In 1455 Antonello returned to Messina, where he set up his workshop. He married Giovanna Cuminella, a widow with a daughter named Caterinella. By Giovanna, Antonello had a son, Jacopo, known as Jacobello, and two daughters, Fimia and Orsolina. His first commission, dated 5 March 1457, was for a standard for a religious confraternity in Reggio. Standards were a form of banner used in religious processions which were popular in Sicily. Antonello’s workshop produced a variety of them, few of which survived.
During the 1460s and ‘70s, Antonello established the foremost artistic workshop in eastern Sicily. It became a family enterprise employing his brother, Giordano, his son, Jacobello, and two of his nephews, Antonio and Pietro de Saliba. Commissions came in from the church in Messina and from cities such as Catania, Noto and Caltagirone, as well as from Reggio Calabria across the strait. They were mostly small commissions, an exception being an altarpiece for the church of the Annunziata in Palazzolo Acreide.
Antonello was an independent artist who assimilated different influences – Flemish attention to detail, central Italian sense of perspective and Venetian love of colour – to great effect. Probably through merchants travelling between Messina and the Italian ports, Antonello’s work attracted the attention of patrons in central and northern Italy, where the artistic developments of the Renaissance were taking place. As these connections developed, commissions arrived from mainland Italy. There is speculation, but little evidence, about Antonello’s own travels in Italy. It is likely that he was on the mainland in the late 1450s, when he may have gone to Rome, and again in the 1460s, but the details of his journeys are unknown. The affinity between Antonello’s work and that of Piero della Francesca, who worked in Rome in this period, makes such visits probable. While there is no evidence that he ever visited the Netherlands, Antonello’s presence in Venice in 1475-76 is well documented.
Antonello is famous for his portraits for which he adopted the model made popular by the Flemish painters, Jan van Eyck, and his student, Petrus Christus. This involved presenting the head and shoulders of the subject, either frontally or at a slight angle, dressed in ordinary clothes, against a dark background. A skilful use of light drew the viewer’s attention to the subject’s face. In the hands of Antonello, a portrait was reduced to its essentials, employing the utmost clarity and simplicity, so that its sole focus was upon the character of the subject.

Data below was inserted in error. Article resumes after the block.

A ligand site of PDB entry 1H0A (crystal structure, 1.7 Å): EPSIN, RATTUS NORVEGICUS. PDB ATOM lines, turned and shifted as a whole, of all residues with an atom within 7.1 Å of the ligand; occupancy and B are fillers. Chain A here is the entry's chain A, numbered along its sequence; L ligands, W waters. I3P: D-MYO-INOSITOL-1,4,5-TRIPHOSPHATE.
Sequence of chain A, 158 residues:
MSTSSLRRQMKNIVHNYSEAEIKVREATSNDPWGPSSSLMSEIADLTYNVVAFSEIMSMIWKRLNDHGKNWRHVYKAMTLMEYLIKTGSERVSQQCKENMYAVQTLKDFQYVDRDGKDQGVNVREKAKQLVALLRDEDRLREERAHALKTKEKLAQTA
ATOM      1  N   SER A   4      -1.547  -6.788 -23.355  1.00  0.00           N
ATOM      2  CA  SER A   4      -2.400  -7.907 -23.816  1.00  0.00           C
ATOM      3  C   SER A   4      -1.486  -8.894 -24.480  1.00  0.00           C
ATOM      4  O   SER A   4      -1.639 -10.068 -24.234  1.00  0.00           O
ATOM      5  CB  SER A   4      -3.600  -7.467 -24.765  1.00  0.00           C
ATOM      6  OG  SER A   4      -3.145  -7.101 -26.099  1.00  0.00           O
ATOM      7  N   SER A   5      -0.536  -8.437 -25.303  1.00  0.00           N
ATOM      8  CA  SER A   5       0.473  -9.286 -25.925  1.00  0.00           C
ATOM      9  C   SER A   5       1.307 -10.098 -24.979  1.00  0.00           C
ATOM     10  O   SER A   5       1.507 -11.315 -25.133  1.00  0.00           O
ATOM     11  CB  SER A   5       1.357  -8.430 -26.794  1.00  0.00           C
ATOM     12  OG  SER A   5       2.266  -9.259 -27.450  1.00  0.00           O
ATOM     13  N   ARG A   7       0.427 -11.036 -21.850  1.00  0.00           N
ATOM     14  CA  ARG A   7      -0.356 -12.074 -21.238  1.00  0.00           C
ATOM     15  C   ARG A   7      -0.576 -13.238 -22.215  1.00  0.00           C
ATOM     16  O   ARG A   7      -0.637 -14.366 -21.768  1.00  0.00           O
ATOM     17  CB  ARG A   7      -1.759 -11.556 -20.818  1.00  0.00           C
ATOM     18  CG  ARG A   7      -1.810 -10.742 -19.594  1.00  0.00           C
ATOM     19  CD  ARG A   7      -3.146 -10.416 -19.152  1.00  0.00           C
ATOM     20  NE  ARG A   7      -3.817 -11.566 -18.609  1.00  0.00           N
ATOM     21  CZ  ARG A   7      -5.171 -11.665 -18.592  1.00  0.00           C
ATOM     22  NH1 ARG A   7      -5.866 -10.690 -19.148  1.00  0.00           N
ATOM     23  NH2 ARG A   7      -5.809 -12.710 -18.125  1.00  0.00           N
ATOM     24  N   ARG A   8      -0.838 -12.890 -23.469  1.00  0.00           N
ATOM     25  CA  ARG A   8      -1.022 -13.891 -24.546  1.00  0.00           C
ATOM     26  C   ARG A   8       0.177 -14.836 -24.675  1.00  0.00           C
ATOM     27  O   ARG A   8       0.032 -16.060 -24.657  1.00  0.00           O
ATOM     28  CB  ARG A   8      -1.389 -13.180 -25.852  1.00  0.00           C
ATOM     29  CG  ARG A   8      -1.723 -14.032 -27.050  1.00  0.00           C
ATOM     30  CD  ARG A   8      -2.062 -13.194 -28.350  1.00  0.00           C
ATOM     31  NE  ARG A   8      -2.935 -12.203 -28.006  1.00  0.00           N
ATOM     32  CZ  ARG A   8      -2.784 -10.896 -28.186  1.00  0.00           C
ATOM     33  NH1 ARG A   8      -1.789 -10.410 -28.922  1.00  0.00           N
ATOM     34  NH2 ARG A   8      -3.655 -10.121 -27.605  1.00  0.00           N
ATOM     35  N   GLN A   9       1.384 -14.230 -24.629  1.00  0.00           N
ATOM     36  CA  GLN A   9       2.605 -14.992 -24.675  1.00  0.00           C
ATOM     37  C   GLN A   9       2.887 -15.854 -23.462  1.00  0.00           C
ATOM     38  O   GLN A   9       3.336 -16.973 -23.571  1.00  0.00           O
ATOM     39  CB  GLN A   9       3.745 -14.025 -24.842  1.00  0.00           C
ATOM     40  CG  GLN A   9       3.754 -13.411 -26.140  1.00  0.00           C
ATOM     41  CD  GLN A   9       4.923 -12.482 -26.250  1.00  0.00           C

As artists looked to the ancient world for guidance, they discovered texts that referred to a connection between man’s soul and his bodily features. Various theories emerged, one of which was noted by Dante, to the effect that the soul is apparent in two places, the eyes and in the smile. Antonello, who was gifted with psychological insight, developed a way of conveying character and emotion in this way. He excelled at this technique and was an early exponent of the use of the smile in portraits.
An example can be seen at the Mandralisca Museum in Cefalù, which holds Antonello’s Ritratto d’uomo (Portrait of a Man) from around 1470. It is a small painting, oil on wood, featuring a mature looking man, with sharp eyes, wearing an enigmatic smile. This portrait, which has long intrigued viewers, was found in the mid-nineteenth century by Baron Mandralisca, whose private house became the museum. The Sicilian writer, Vincenzo Consolo, was so fascinated with the portrait that he wrote a historical novel around it, featuring Baron Mandralisca, called The Smile of the Unknown Mariner. In fact, the sitter who was never identified, was more likely to have been a merchant than a mariner, due to the cost of the portrait.
Antonello adapted his style of portraiture to create devotional images for private patrons. These included powerful images of Christ in small panel paintings. In one, Salvator mundi, he is presented as the Saviour of the World, his hand raised in blessing. In others, Christ appears as the suffering figure known as Ecce Homo (Behold the Man), being the words spoken by Pontius Pilate as he presented Christ to the hostile crowd, and Cristo alla colonna (Christ at the Column).